At the end a dichotomous variable should result for two reasons: a) facilitating clinical decision making in the future and b) definite classification of success and non-success for prognostic analysis
The algorithm resulting in a dichotomous success variable (yes/no) should be as easy as possible to integrate five different constructs.
The change patients undergo in therapy should not only be minimally detectable , but rather be minimal clinically important.
Based on the literature, a distribution-based method that is consented should be used as benchmark for a minimal clinically important difference.
The following instruments were used to construct the combined success criteria for multi-modal pain therapy:
Average pain severity in the last 4 weeks: 11-point numeric rating scale of pain severity referring to the “primary pain” ranging from 0 (no pain) to 10 (strongest imaginable pain) – visualized with equal distances between the steps of the scale.
PDI: Pain Disability Index —using an equally graded 11-point numeric scale ranging from 0 to 10, this scale measures the degree of impairment in seven different areas of life due to the pain. The mean of the seven areas is used for analysis.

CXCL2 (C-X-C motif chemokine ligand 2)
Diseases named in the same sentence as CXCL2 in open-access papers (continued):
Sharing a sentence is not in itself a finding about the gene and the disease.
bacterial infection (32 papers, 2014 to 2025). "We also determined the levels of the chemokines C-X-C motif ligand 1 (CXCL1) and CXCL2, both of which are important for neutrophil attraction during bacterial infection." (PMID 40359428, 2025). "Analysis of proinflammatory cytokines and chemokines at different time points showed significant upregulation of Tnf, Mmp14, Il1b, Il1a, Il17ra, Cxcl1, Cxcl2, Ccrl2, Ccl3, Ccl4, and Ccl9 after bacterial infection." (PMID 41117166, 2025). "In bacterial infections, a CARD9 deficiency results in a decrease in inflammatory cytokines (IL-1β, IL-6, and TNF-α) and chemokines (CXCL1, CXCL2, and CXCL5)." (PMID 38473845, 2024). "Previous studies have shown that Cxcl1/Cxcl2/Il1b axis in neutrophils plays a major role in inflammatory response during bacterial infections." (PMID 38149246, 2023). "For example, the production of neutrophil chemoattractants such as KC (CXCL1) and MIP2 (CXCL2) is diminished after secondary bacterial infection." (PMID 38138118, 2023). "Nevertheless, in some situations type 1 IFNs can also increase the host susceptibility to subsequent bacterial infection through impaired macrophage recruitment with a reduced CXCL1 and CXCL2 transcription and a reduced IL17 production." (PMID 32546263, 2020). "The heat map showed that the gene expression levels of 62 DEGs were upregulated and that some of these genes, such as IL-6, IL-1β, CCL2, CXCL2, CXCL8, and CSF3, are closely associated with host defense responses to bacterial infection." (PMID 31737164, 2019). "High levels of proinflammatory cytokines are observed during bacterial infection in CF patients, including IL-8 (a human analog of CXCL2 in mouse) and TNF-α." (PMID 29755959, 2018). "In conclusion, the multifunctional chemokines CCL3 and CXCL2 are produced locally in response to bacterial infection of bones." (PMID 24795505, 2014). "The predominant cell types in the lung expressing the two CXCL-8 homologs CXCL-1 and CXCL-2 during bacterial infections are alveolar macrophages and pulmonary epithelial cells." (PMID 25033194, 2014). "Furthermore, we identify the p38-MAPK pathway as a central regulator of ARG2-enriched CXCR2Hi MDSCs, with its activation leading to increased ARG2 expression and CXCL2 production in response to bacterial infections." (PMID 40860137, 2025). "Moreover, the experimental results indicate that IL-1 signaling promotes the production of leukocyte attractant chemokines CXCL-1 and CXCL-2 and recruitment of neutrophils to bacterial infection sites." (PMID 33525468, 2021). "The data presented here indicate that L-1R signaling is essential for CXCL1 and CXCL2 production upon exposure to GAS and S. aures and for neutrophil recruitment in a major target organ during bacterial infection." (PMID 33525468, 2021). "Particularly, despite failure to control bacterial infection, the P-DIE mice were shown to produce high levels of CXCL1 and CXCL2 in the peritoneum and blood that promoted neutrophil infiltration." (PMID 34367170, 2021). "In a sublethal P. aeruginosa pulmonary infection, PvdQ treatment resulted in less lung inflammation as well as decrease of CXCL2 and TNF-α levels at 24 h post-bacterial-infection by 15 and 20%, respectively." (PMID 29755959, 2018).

ADS: The General (in German: “Allgemeine”) Depression Scale  measures dysfunction that can be attributed to depressive symptoms over the last week with 20 items rated on a four-point scale in a self-administered questionnaire. Based on adult norms, a score of 23 points or less suggests average functioning compared with healthy controls, whereas a score of 24 points or more points toward a potentially serious depressive disorder.
SF-36: The SF-36 Health Survey  was used to operationalize health-related quality of life. It is a patient-rated questionnaire on functional health and well-being with 36 items (see: http://www.sf-36.org/). The physical and mental health summary measures (computed according to the algorithm suggested by the authors) were used.
The variables listed above were chosen because they are widely used both nationally and internationally in pain therapy. To operationalize the constructs of pain severity, disability due to pain, depressiveness, and quality of life, we employed validated and widespread self-report questionnaires to ensure that the measures could be easily transferred to other institutions .
Integrating the subcriteria into a combined success criterion
Difference values were computed for the five above mentioned constructs. Descriptive statistics for the difference values can be found in Table 1. It was necessary to show an improvement of at least ½ standard deviation (SD) on at least four of the five constructs of the success criterion to count as successful (“Standard Deviation Method”). The difference of ½ standard deviation was used because literature suggests that this is the minimal clinical important difference patients can achieve  (independent of statistical significance) and because the threshold of discrimination for changes appears to be approximately that range in different instruments . The chosen method of ½ SD has to subsumed under the distribution-based methods for defining “minimal clinical important differences” . It was a clinical decision to view therapy success as substantial change on most (but not necessarily all), thus 4 out of 5, subcriteria.